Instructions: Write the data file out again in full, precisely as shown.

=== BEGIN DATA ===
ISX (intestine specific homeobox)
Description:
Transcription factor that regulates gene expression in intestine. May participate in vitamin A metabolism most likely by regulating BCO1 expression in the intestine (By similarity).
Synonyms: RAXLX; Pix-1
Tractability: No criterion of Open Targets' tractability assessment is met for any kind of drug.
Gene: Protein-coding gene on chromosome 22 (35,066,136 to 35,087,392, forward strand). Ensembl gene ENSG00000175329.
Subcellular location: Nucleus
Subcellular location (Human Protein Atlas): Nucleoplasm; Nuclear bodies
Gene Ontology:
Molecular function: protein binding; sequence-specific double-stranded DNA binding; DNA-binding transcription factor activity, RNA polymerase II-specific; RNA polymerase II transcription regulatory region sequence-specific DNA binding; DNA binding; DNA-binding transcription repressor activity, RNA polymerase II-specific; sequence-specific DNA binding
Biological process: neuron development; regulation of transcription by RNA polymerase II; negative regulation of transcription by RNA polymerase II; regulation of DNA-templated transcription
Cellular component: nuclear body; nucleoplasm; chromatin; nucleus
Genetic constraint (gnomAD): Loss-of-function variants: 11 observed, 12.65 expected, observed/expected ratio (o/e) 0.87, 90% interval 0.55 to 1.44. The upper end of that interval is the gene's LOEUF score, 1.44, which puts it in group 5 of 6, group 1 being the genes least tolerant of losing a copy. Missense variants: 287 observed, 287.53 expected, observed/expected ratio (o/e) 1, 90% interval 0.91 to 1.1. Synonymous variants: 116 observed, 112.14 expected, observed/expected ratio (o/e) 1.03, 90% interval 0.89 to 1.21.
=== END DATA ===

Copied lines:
ISX (intestine specific homeobox)
Description:
Transcription factor that regulates gene expression in intestine. May participate in vitamin A metabolism most likely by regulating BCO1 expression in the intestine (By similarity).
Synonyms: RAXLX; Pix-1
Tractability: No criterion of Open Targets' tractability assessment is met for any kind of drug.
Gene: Protein-coding gene on chromosome 22 (35,066,136 to 35,087,392, forward strand). Ensembl gene ENSG00000175329.
Subcellular location: Nucleus
Subcellular location (Human Protein Atlas): Nucleoplasm; Nuclear bodies
Gene Ontology:
Molecular function: protein binding; sequence-specific double-stranded DNA binding; DNA-binding transcription factor activity, RNA polymerase II-specific; RNA polymerase II transcription regulatory region sequence-specific DNA binding; DNA binding; DNA-binding transcription repressor activity, RNA polymerase II-specific; sequence-specific DNA binding
Biological process: neuron development; regulation of transcription by RNA polymerase II; negative regulation of transcription by RNA polymerase II; regulation of DNA-templated transcription
Cellular component: nuclear body; nucleoplasm; chromatin; nucleus
Genetic constraint (gnomAD): Loss-of-function variants: 11 observed, 12.65 expected, observed/expected ratio (o/e) 0.87, 90% interval 0.55 to 1.44. The upper end of that interval is the gene's LOEUF score, 1.44, which puts it in group 5 of 6, group 1 being the genes least tolerant of losing a copy. Missense variants: 287 observed, 287.53 expected, observed/expected ratio (o/e) 1, 90% interval 0.91 to 1.1. Synonymous variants: 116 observed, 112.14 expected, observed/expected ratio (o/e) 1.03, 90% interval 0.89 to 1.21.